School Visits

Come Spring, school visit season begins in earnest, and my schedule becomes sprinkled with weekly visits to both far- and near-flung locales. I’m grateful for the work and the opportunity to promote my books, meet with students and teachers, and hopefully inspire somebody along the way. At the same time, it’s a fish-out-of-water experience. Writers work in solitude, clicking on keyboards in lonely rooms, trying to resist the sirens’ call from the Girl Scout cookies in the cupboard: “Take a break, have a seat, chillax, eat a cookie. Have two or three!

On the day of a school visit, we are plunked amidst dozens, even hundreds, of squirming school children and treated as celebrities. Suddenly we are entertainers, expected to be delightful, clever, wise, and talented. We even have to comb our hair. The irony is that we are placed in this role because we are good at being alone, unkempt, semi-successfully fending off cookies.

Still, I really do enjoy it, and sometimes even love it. But wow, that’s hard work.

Anyway, as some of you know, I was recently in Dublin, Ohio, visiting Bailey Elementary as the invited guest of Bill and Karen, the considerable brainpower behind the  Literature Lives blog. They’ve been writing about the experience, and I think it’s a worthwhile read for any educator involved in author visits. In one particular post, Bill offers some excellent tips for a successful author visit. And believe me, every author I know wishes they could be treated as well on a visit. I’d like to take all the credit for its success, but honestly, I think the specific author contributes something less than 25% toward the overall outcome. The rest is up to the schools, the PTO, the teachers involved. The more you put into it, the more you get out; the more students bring to the session/s, the more they take away. It’s that simple.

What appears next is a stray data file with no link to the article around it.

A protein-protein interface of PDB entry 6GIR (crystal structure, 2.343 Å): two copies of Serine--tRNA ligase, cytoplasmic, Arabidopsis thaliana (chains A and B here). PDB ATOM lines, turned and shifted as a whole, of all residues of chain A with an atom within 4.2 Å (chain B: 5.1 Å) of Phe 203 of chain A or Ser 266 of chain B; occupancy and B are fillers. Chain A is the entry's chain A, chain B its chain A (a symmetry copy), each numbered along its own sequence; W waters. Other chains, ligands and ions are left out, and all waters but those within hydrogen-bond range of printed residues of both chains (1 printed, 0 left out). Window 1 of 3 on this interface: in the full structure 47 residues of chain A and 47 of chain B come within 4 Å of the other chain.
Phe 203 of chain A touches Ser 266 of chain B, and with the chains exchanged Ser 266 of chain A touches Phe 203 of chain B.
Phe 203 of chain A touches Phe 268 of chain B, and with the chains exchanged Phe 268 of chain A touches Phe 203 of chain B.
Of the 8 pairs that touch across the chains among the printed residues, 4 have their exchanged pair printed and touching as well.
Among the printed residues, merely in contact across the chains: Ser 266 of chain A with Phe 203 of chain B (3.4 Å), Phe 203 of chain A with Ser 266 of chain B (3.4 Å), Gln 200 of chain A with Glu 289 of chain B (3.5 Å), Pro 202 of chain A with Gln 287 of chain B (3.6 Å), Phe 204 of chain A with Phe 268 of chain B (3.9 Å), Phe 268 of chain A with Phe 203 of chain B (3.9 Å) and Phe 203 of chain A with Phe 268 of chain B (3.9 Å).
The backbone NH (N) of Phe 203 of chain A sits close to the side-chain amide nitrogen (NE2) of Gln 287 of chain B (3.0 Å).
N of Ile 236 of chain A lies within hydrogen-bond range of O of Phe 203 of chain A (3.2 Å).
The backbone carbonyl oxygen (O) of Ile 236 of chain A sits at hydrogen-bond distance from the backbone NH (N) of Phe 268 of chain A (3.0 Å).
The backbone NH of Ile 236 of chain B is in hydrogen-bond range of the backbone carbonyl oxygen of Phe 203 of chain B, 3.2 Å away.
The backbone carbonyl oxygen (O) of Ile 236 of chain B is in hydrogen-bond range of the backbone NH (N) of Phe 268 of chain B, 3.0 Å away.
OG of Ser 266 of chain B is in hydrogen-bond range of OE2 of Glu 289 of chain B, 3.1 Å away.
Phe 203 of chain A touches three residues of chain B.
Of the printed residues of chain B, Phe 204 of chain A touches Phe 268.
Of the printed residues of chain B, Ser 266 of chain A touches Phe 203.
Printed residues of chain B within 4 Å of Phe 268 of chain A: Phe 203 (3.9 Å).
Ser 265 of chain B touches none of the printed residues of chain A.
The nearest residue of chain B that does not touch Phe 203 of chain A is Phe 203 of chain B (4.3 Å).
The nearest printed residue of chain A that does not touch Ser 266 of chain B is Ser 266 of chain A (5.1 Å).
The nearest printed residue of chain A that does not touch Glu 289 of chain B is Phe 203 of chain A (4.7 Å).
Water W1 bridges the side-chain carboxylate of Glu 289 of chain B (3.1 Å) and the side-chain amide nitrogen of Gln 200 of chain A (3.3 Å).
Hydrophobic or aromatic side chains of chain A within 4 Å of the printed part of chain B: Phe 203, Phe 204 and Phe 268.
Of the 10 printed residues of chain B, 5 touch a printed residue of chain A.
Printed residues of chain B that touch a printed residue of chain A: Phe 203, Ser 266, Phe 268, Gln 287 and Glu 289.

1. Karen says:

    We loved having you, even if you didn’t comb your hair!

  2. Ania says:

    I’m in Malta Ave School. My teacher chose me to have lunch with you! I love Jigsaw Jones! Keep writing!

  3. jimmy says:

    Great Ania, can I have one of your cookies? See you on Thursday!

  4. Barbara says:

    My son goes to Malta Ave school and was very excited to see you today. He decided recently that he wants to be a writer when he grows up and got the chance to tell you today.

    As a Mom, I want to thank you for visiting with the schools, it is very inspiring for the kids to see the face behind their favorite books!

  5. jimmy says:

    That’s very nice of you, Barbara. The people who deserve the thanks are librarian Colleen Leclair, Patricia Chakas and all the teachers, the principal (I’m groggy and blanking on her name), and the members of the PTA who made it all possible. They did all the heavy lifting. The kids were great and it was my pleasure.

  6. Isabella Sauer says:

    Dear Mr Preller, I am a third grader at Woodlands Elementary School in Longwood, Florida. I LOVE reading Jigsaw Jones books so much! It’s my favorite book series ever. I am wondering if you are writing any more Jigsaw Jones books?

  7. Celeste Aberman says:

    You came to visit our school, Edgewood Elementary in Scarsdale and told my students that if they wrote to you about an idea for your next pirate book, you would write back to them. Their letters are ready but need the best address to send them to for you.

    Thank you and your visit was inspirational to all of us.

    Celeste Aberman
    2nd grade teacher

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